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From: Fernando Cacciola (fernando_cacciola_at_[hidden])
Date: 2003-12-19 09:37:44

Thorsten Ottosen <nesotto_at_[hidden]> wrote in message news:brtrc5$f6k$
> "Fernando Cacciola" <fernando_cacciola_at_[hidden]> wrote in message
> news:brt1qg$peg$
> > Some traits are free-standing:
> >
> > int_float_mixture<>
> > sign_mixture<>
> > udt_builtin_mixture<>
> > is_subranged<>
> >
> > And there's also the bigger traits:
> >
> > conversion_traits<> that includes all of the above plus some aliases and
> > additional useful types.
> Ok, I guess I thought you would make all traits free standing, so when I
> used it, I could
> say
> using namespace numeric::conversion;
> target_type_of<T>::type
> source_type_of<S>::type
> etc.
Traits can be (or should be) isolated only when they are actually independent.
The big "conversion_traits" is such (big) because most of its defintions depends on many common
Isolating the parts of it would actually duplicate the common parts.

target/source type is a bit of a corner case though,

target_type_of<T,S> (notice that both T and S are needed) uses is_same<T,S>

source_type_of<S> uses numeric_limits<S>::is_specialized

These alone could be separated; however, is_same<T,S> is also used inside "conversion_traits" to
define "is_trivial",
which in turn is _needed_ by other stuff in that big traits.
Similarly, is_specialized is used to determine which types are UDTs which is _needed_ in many
places inside the big traits.
Thus, these two traits could be isolated, by they will necesarily be defined in terms of
subtraits used in other places, so separation will lead to duplicate metacode.
Similar arguments justify why no more "pars" of conversion_traits were separated.

> BTW, argument_type is the same as call_traits<T>::param_type, is it not? If
> so, why is it provided?
Because call_traits<> is dead broken in so many compilers....
call_traits is context independent, so it uses a rather complex logic. In contrast,
argument:type is directly given by "::is_specialized".

> > > The section "Exact, Correctly Rounded and Out-Of-Range Representations"
> > > mentions 1 ulp, but that has not been defined anywhere.
> > >
> > oh, OK.
> btw, what is it?

ulp = unit in the last place

It's the number formed by a single 1 in the mantissa.
This definiton is independent of the exponent, so the actual "magnitude" of 1 ulp depends on the
exponent. Its a relative quantity.

> > > Numeric Cast.
> > >
> > > what is improved in the new version?
> > >
> > The range checking is performed only when needed and only at the extent
> > actually needed.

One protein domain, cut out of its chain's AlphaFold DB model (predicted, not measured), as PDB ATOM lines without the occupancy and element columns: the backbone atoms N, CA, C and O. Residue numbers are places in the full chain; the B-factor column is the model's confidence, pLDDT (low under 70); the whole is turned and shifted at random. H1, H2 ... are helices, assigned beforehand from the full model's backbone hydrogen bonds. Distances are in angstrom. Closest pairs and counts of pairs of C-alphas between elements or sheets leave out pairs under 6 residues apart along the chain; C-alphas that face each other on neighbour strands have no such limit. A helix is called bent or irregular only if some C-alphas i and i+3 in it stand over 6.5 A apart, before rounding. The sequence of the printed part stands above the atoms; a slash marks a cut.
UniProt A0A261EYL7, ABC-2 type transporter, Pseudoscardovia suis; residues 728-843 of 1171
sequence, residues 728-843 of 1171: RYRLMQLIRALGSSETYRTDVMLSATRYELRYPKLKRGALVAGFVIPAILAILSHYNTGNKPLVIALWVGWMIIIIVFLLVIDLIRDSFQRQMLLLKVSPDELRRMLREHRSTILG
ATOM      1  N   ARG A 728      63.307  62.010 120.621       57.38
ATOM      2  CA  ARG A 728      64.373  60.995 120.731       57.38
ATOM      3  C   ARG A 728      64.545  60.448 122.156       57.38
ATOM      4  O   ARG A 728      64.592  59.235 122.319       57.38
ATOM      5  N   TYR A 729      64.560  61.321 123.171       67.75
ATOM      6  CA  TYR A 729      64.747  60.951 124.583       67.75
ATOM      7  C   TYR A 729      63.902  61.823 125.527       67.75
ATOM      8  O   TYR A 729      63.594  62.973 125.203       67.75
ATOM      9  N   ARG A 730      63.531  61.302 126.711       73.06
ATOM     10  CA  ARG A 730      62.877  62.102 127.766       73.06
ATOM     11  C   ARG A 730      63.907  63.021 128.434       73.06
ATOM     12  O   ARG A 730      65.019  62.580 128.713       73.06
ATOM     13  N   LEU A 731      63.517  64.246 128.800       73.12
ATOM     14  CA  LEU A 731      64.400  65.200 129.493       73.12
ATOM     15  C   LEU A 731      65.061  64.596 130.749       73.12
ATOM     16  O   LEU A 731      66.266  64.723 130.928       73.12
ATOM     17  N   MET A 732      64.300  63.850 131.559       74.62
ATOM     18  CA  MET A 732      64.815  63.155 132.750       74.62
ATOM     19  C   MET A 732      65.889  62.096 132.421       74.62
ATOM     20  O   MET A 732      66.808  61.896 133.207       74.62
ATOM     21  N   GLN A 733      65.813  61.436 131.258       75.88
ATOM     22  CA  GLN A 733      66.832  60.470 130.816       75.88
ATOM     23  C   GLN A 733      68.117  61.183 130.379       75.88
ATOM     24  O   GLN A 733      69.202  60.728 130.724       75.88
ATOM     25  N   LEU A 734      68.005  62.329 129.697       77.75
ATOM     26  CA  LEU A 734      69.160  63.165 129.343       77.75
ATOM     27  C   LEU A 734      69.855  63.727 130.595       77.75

> > In the case of T==S, the return value is a reference allowing most
> compilers
> > to effectively transform the "conversion" into nothing.
> > In the case S is a UDT the argument is taken by reference and nbot by
> value.
> >
> > > Why is the return type not just Target?
> > To allow a reference to be returned when T==S
> aha, maybe you could add a small sentence to the docs here.

> > "The documentation specifies exceptions like this:
> > > virtual const char *what() const // throw()
> > > { return "bad numeric conversion: overflow"; }
> > > the comment after 'const' is bogus.
> > > We need the throw() to override the virtual function.
> >
> > Why? This form of documentation is used all over boost.
> Also when the implementation is actually using the throw() specs?
> My thought was that when a novice sees the docs, he thinks he can override
> what() in the same way, which he can't.
OK you're right here..
the "throw()" is effectively used in the implementation so it must appear as such in the docs.

> > > can "nearbyint()" be renamed to nearby_int() ?
> > "nearbyint" is the name of a C99 function.
> so ? :-) just because C99 is hard to read it does not mean your code has
> to be. In the string lib, Pavol
> consistently avoided this.

Good point... but consider that most probably, "nearbyint" will be as usual as "scanf" in the
future, so familiarity will be important.

> > > About the traits, then I
> > > would prefer the freestanding conventiontemplate<class Traits>
> > > struct YourRawConverterPolicy
> > > {
> > > typedef typename Traits::result_type result_type ;
> > > typedef typename Traits::argument_type argument_type ;
> >
> > Hmmm... I don't get this.... can you explain?
> As I mentioned above, instead of one big trait class, then individual
> free-standing
> traits is prefereed in my oppinion. Each time you just need one type from
> your traits,
> you pay the (compile time) price of the them all.
In the particular case of the RawConverterPolicy the whole conversion_traits is passed in order
to allow the policy implementation to _efficiently_ use all the definitions there.
An instance of "conversion_traits" passed to a policiy is a complete type which means that all
metacode was exceuted already.
If each policy were to use separated traits, such as "argument_type_of<S>::type" then a lot of
meta-code will be duplicated and "meta-executed" again and again; unncesesarilly.
All of the stuff defined in the conversion_traits is needed by the converter so it is already
"pre-meta-compiled" and can be readibly used by the policies.

> > > This would also mean some design changes, right? Didn't you talk about
> > this
> > > before the review?
> >
> > I don't know :-)
> >
> > > Also, can the two nested typedefs somehow be avoided.
> >
> > Do you mean "result_type" and "argument_type"?
> > Remember that these are not necessarily just T and S, but can be "T
> const&"
> > and/or "S const&"
> If you did have free standing traits, then the converter policy could not
> take a traits
> class, but rather source and target paramters and you would only use
> result_type_of<T>::type and argument_type_of<T>::type and only pay for those
> two typedefs.
Same comments as above.


Fernando Cacciola

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